W3C home > Mailing lists > Public > www-style@w3.org > October 1999

Re: Column proposal in CSS-3

From: Ian Hickson <py8ieh@bath.ac.uk>
Date: Wed, 13 Oct 1999 16:30:45 +0100 (BST)
To: Bob <thelawnet@yahoo.com>, Håkon Wium Lie <howcome@operasoftware.com>
cc: www-style <www-style@w3.org>
Message-ID: <Pine.GSO.4.04.9910131524470.23043-100000@mary.bath.ac.uk>
On Wed, 13 Oct 1999, Bob wrote:

> There is a need for a 'column-rule-draw' property. This would take
> the values 'between' 'left' 'sides' 'right' 'all'. Between would
> only draw column rules between columns, left only to the left of the
> first column, sides, to the left and right of the first column,
> right to the right of the last column, and all on all sides and
> between.

This would be very easy to do (and be much more flexible) if instead
of the syntax currently proposed [1], a variation on "variation #2"
(mentioned right at the bottom of the document) is used.

This would only introduce one new pseudo-element and one new value for
the 'display' property. (As opposed to the plethora of new properties
that the current proposal introduces.)

You would first specify that your element (in this example a P
element) is to be rendered using columns:

   P { display: columns; }

...or, if you want a specific number of columns:

   P { display: 3 columns; }

The syntax is simply [<number>? 'columns']. If the number is not
specified, then the width of the columns is taken from each column's
'width' property (see below) and the number of columns is the number
of columns that will fit in the element's content area.

You would then specify the default styles for the columns of that
element, using the :column pseudo-element:

   P:column {  /* matches all columns on P elements */
      width: 20%; 
      padding: 1.25%;
      margin: 1.25%;
   }

...or:

   P:column {  /* matches all columns on P elements */
      width: auto; 
      padding: 1em;
      margin: 1em;
   }

And you would then give rules particular to a specific column:

   P:column(1) {
      border-left: solid;
   }

   P:column(2) {
      background: black; 
      color: white;
      font-weight: bolder;
   }

...or whatever. The 'display' property does not apply to :column
pseudo-elements, but almost everything else does.

To simulate your 'column-rule-draw' property, you would then do this:
  'between':
      P:column { border-left: solid }
      P:column(1) { border-left: none; }
      
  'left' 
      P { border-left: solid }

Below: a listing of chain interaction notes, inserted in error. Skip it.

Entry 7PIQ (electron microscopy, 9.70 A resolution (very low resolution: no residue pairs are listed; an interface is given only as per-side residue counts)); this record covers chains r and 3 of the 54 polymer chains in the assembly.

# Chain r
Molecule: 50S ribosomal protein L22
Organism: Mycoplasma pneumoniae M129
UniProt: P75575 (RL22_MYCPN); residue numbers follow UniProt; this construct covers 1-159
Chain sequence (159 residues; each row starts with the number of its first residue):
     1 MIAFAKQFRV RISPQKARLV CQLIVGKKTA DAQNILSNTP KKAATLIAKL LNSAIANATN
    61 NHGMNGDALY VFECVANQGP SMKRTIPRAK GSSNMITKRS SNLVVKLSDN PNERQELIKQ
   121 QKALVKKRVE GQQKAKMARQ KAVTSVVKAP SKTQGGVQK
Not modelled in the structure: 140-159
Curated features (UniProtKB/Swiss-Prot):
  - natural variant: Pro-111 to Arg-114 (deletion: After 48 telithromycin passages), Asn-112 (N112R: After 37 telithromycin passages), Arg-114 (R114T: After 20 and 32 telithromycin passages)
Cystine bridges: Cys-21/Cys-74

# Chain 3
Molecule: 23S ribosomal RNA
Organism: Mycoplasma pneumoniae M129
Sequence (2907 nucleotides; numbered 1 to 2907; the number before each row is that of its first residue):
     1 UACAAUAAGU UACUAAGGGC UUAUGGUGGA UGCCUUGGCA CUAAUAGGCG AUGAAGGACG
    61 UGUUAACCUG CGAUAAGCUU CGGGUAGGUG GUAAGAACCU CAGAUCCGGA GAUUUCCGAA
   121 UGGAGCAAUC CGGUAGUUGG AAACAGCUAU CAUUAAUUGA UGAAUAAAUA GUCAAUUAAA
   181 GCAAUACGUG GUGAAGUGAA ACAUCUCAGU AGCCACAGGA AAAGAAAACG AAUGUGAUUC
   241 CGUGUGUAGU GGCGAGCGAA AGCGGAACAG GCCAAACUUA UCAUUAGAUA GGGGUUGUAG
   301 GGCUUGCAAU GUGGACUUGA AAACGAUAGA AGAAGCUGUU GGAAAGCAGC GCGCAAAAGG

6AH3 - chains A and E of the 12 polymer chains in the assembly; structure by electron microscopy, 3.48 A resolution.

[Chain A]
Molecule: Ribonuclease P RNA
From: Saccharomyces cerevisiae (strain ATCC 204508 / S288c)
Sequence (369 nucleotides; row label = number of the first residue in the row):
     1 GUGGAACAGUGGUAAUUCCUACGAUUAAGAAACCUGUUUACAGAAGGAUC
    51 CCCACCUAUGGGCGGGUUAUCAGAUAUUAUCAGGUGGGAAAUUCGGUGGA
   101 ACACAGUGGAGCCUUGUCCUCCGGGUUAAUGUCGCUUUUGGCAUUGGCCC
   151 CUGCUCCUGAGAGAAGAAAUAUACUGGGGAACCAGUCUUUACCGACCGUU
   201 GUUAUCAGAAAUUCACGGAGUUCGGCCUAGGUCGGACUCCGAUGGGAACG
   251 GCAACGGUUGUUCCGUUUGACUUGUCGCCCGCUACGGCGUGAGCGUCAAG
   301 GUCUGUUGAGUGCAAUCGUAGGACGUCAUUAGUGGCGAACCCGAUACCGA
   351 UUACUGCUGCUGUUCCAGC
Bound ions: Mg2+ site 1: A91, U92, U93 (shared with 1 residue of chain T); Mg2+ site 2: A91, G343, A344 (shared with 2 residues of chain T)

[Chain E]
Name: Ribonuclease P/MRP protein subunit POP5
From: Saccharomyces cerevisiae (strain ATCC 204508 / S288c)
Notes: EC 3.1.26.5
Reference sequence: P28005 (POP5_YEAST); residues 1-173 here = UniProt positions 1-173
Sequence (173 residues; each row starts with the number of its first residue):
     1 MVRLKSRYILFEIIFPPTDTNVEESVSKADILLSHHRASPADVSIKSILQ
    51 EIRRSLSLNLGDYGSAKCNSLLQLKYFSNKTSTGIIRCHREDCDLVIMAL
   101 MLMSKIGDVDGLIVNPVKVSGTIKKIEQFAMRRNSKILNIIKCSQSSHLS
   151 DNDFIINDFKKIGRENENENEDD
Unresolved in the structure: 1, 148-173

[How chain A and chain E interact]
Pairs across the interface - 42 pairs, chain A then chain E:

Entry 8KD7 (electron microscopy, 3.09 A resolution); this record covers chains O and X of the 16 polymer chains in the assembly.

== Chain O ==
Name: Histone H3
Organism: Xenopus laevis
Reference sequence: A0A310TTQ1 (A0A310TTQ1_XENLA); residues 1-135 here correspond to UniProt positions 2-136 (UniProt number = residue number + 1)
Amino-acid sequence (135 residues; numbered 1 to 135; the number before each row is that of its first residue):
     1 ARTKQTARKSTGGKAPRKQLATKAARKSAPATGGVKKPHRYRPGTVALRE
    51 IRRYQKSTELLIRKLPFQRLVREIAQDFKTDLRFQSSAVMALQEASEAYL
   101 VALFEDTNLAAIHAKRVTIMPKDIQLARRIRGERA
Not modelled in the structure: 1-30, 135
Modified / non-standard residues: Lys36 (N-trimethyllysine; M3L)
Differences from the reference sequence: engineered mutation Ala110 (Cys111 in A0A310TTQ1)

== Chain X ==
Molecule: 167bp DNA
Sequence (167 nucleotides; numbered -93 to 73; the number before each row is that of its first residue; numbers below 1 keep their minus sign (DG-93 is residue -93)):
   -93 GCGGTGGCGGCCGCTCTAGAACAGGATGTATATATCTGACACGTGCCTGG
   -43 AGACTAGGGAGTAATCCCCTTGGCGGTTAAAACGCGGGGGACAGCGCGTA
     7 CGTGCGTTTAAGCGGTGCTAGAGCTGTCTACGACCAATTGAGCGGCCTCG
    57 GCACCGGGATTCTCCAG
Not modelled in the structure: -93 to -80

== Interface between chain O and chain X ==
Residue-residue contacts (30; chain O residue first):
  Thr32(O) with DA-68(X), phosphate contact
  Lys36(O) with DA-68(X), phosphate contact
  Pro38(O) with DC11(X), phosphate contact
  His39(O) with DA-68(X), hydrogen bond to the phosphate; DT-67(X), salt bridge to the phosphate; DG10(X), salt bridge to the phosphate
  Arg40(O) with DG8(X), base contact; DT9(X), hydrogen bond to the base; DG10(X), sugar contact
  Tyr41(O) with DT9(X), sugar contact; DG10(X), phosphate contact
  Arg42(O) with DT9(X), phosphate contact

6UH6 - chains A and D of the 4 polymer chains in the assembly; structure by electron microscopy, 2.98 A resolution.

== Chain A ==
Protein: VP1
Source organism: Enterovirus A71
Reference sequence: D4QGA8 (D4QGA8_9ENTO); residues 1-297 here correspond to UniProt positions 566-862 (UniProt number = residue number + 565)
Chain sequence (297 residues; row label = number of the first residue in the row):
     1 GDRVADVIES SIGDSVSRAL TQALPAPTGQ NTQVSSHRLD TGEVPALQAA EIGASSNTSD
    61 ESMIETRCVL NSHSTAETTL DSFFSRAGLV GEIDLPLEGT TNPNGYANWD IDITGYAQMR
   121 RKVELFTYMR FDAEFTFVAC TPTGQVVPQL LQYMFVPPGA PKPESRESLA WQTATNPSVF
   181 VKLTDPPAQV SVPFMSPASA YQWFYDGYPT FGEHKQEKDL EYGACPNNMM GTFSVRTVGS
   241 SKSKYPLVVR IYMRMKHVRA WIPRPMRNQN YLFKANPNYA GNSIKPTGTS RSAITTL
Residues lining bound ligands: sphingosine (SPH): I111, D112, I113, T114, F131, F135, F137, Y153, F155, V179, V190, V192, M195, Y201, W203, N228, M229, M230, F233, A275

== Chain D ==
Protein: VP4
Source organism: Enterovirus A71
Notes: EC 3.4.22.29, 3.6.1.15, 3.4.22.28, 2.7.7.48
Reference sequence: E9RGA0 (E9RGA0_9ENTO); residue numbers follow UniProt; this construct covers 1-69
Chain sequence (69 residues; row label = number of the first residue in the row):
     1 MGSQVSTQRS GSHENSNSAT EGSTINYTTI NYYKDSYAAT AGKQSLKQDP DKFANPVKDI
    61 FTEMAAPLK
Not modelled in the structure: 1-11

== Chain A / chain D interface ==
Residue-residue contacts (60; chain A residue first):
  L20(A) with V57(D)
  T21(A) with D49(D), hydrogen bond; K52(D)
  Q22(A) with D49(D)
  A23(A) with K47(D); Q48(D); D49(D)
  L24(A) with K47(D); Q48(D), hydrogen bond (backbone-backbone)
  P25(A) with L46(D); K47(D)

'sides' 
      P { border-left: solid; border-right: solid; }

  'right' 
      P { border-right: solid }

  'all'.
      P { border-left: solid; border-right: solid; }
      P:column { border-left: solid }
      P:column(1) { border-left: none; }


Columns are treated as block boxes in most respects, the main
exception being how widths are calculated.

If a specific number of columns is given and one or more of the widths
are given as 'auto', then the current algorithm for calculating
'width' is used, but with the additional constraints that:

   1. The margins, borders, padding and widths of all the columns must
   add up to the containing block's content width, not just one box's.

   2. If any of the 'margin' values are 'auto' at the same time as any
   of the other 'width' values are 'auto', then all the auto margin
   values are made to go to zero.

   2. If more than one 'width' is auto then they must all solve to the
   same value, and similarly for multiple auto margin values.

If no specific number of columns is given, then the number of columns
that will fit inside the element's content area is used. So for
example, with:

   P { width: 300px; display: columns; }
   P:column { width: 160px; margin: 0; padding: 0; border: none; }

...you would only get one column.

If no columns would fit, then the first column is used anyway, but it
overflows (the exact mechanism for that is controlled by the
'overflow' property of course). 

If any of the 'width's are 'auto', then the first such column is used
to fill the remaining space. So if the first column has width:auto
then there will only be one column. For example:

   P { width: 300px; display: columns; }
   P:column { width: 160px; margin: 0; padding: 0; border: none; }
   P:column(2) { width: auto; }

...gives you two columns, one 160px wide and one 140px wide.
   
 
The only other change I can see is needed is that 'float' would need
to be adjusted so that it does not force 'display' to equal 'block' if
'display' is set to 'columns', otherwise, you cannot float columns.

I should also reiterate at this point the proposal that 'border-width'
should be allowed to take '%' values just like padding and margins.

-- Current Proposal --
[1] http://www.w3.org/TR/css3-multicol

-- 
Ian Hickson
"I take a Professor Bullett approach to my answers. There's a high
probability that they may be right."
  -- Dr Snow; Mechanics Lecturer at Bath University; 1999-03-04
Received on Wednesday, 13 October 1999 16:57:29 GMT

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